- Games: After the snacks have been devoured boredom begins to set in. Now’s the time for a game. Keep 50 Things to Do on a Car Journey in the glove compartment. Here are our favourite games:
1) Car bingo
Set a time limit (eg 10 minutes). Each passenger picks a popular colour of car (blue, silver, black…) and as you drive along in one direction keep an eye on the cars coming the other way. As soon as a car passes you in your chosen colour you shout bingo! And keep a count of how many blue cars that pass before the time is up. The winner is the person who has counted the most cars in their chosen colour.
2) Pack a picnic
One person starts with saying “For our picnic, I’ve packed…” and name any edible(ish) item, eg “a mud pie”, the next person has to remember your item and add on an extra item, eg “For our picnic, I’ve packed a mud pie and a strawberry smoothie.” The list of things to remember gets bigger as the game progresses (and no doubt gets sillier) until the list is too long for anyone to remember! You can of course make up alternatives to this game, eg ‘In my suitcase I've packed…” or “For my birthday I would like…”
3) Rhyming road signs
As you pass any road sign you take it in turns to make up a silly rhyme. Eg “There was a man on Station Road, who fell in love with a spotted toad”.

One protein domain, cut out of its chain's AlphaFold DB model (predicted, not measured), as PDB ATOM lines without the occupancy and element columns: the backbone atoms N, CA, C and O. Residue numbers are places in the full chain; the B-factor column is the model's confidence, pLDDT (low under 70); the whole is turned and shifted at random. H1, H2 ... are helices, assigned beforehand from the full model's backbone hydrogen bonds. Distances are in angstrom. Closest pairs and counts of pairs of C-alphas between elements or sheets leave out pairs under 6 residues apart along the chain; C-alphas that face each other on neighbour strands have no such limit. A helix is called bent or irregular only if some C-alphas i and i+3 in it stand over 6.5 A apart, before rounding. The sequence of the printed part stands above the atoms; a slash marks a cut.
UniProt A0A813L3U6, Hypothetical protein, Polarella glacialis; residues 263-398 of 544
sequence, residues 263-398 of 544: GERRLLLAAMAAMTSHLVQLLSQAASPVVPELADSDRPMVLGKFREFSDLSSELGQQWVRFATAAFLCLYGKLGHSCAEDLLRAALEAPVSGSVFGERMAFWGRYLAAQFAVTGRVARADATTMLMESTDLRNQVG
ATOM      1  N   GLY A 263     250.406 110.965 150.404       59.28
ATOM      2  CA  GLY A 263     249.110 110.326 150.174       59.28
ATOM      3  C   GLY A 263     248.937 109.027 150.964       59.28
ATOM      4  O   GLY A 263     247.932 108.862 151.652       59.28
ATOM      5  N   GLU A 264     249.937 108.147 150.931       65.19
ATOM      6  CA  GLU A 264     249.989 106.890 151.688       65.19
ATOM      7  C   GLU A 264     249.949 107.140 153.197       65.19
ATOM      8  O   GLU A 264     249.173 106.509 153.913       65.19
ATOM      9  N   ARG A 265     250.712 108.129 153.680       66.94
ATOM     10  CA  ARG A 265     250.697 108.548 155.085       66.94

4) 21 questions
One person thinks of a person you all know (famous or otherwise). Everyone else in the car has to ask a question that prompts a yes or no answer. Eg is the person a female? Does the person live in our town? … etc. If the questioners haven’t guessed the identity of the person in 21 questions, the questioned person wins!
5) Fortunately, unfortunately
This is a silly story-telling game. The first person starts by introducing a character. The next person has to add a sentence that begins with “Fortunately…” The next person adds on to the story by starting the next sentence with “Unfortunately...” and you keep alternating “Fortunately” and “Unfortunately” until you run out of ideas.
Eg “Yesterday an alien landed in my garden”
“Fortunately, I was having a BBQ so I offered it a sausage.”
“Unfortunately, it didn’t like sausages, so it got angry.”
“Fortunately when aliens get angry they giggle.”
“Unfortunately…. etc etc”
6) Word association
The first person starts by naming any object, Ee “ball”. The next person has to listen to the word and immediately say the first word that comes into their head, which could be “game” for example. The next person has to name the first thing that comes into their head when they hear the word “game”, for example they might say “x-box”. The word association continues until someone hesitates for too long and they’re out.
7) Would you rather…?
This game requires some imagination, but it elicits some great discussions. Each player takes it in turns to make up two scenarios and asks the other team members.
Eg “Would you rather never have to brush your teeth, or never have to do your homework?”
Or “Would you rather have unlimited time, or unlimited money?” Everyone has a chance to explain their answers.
If you have any other tips please share them with us!
About the Author
As a child Emma Baxter was an avid reader and loved anything and everything creative - as an adult nothing has changed and she's still unashamedly kidcentric. Following a career in television she now works as Usborne's Global Content Creator - making films and animations, taking photos, writing and feeling delighted to be surrounded by gorgeous books.